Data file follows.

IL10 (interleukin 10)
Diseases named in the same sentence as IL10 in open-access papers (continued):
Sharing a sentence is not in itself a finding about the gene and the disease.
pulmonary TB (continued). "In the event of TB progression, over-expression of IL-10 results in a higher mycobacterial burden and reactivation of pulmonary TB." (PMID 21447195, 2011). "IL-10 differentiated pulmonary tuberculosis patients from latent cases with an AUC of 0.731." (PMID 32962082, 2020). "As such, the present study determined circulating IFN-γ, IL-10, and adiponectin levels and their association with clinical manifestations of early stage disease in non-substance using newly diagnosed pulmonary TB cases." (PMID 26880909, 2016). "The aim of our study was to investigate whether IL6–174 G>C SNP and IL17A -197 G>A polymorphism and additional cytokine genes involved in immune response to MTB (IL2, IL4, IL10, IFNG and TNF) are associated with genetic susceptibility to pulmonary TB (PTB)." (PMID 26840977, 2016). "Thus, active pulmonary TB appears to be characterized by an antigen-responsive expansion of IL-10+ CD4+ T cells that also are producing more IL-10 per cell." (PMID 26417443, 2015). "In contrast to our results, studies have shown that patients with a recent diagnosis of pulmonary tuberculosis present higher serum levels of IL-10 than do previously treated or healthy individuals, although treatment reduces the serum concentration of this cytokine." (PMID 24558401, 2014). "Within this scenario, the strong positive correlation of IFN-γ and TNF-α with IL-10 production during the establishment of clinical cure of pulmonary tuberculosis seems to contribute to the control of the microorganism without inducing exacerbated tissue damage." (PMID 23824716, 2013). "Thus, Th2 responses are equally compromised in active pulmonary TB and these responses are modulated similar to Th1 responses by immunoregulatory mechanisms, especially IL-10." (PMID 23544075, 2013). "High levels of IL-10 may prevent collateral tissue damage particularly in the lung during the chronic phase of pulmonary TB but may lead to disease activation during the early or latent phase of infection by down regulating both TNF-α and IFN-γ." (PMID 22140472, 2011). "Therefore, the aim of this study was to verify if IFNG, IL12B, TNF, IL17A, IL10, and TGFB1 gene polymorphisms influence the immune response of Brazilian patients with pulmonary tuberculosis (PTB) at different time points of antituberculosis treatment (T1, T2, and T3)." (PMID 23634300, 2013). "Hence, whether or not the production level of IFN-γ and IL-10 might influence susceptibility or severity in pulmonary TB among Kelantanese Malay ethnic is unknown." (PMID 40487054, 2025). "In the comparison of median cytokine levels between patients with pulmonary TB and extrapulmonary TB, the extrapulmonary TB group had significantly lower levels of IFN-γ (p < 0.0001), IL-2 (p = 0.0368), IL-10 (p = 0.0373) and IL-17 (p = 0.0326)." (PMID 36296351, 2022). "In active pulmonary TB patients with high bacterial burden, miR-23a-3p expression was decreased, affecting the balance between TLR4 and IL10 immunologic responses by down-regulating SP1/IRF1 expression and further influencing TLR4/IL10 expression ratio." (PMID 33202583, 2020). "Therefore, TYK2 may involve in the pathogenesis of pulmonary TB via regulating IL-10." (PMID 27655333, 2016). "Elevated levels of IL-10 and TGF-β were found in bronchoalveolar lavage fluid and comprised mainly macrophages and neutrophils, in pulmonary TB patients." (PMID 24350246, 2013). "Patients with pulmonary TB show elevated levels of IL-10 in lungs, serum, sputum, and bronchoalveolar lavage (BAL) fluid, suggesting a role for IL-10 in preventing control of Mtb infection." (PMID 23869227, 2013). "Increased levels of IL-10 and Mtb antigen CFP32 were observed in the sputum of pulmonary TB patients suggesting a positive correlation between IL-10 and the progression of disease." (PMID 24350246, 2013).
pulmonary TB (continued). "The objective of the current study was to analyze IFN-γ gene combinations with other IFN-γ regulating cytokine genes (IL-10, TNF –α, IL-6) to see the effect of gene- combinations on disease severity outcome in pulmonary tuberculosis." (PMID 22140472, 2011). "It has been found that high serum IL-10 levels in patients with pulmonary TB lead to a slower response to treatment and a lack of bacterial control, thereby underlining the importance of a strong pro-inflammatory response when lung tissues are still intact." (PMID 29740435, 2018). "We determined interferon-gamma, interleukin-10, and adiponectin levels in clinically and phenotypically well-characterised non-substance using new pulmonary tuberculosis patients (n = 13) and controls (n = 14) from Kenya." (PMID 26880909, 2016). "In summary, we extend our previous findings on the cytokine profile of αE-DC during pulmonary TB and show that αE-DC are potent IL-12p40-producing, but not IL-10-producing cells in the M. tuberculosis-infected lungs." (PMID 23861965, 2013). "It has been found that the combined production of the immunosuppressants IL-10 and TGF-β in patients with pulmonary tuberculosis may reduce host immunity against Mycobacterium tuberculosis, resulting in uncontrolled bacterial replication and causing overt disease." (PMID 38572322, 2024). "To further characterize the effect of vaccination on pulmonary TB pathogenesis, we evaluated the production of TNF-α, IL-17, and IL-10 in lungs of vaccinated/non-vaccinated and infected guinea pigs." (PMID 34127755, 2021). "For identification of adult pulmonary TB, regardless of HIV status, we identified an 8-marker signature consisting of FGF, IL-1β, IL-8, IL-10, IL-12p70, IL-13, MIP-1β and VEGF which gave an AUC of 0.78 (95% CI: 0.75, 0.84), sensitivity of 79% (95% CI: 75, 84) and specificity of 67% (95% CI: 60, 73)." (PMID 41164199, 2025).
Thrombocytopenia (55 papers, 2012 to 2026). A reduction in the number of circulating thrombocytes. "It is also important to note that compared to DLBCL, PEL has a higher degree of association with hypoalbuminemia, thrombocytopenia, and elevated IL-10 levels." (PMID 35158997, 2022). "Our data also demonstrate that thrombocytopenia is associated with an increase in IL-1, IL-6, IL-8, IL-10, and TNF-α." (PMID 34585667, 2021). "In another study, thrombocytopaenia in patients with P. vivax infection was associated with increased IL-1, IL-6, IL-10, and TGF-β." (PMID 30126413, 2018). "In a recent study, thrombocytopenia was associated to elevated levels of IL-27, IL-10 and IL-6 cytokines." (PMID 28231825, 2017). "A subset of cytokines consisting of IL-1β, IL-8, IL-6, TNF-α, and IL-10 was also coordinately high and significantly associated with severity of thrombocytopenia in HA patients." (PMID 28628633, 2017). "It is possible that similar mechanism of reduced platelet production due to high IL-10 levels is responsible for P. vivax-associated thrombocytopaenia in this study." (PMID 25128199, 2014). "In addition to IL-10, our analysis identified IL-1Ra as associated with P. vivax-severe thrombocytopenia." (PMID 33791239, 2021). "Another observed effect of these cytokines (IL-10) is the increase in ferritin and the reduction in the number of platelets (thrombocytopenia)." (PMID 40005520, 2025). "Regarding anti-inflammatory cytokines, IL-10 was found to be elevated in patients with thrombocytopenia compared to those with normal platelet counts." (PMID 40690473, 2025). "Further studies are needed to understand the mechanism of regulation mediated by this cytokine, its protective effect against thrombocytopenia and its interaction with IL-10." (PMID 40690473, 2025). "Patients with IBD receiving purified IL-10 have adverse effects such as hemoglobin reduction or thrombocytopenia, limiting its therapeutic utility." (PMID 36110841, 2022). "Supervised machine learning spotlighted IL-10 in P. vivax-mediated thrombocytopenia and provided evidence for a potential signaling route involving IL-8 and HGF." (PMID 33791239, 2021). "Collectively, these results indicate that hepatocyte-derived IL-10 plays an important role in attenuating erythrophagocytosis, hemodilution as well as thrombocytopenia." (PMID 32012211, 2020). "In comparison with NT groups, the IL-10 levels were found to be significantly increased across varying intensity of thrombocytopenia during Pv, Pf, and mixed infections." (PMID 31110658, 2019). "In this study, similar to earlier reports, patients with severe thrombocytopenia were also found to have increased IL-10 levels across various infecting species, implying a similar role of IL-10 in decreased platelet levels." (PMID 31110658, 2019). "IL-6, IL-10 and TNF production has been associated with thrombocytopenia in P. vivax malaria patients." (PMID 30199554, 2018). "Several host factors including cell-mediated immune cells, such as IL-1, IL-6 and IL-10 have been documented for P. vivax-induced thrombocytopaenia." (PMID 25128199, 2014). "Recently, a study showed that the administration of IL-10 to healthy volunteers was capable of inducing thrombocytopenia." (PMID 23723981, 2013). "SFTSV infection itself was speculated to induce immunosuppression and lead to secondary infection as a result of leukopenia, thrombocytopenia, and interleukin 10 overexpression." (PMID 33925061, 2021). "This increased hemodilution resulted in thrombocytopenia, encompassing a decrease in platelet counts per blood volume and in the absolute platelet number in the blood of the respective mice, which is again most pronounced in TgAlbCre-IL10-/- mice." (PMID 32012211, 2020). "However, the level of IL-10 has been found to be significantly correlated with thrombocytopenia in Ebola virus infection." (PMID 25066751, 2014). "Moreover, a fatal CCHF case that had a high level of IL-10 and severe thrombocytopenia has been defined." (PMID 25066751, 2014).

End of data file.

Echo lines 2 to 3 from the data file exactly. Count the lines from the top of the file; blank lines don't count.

Diseases named in the same sentence as IL10 in open-access papers (continued):
Sharing a sentence is not in itself a finding about the gene and the disease.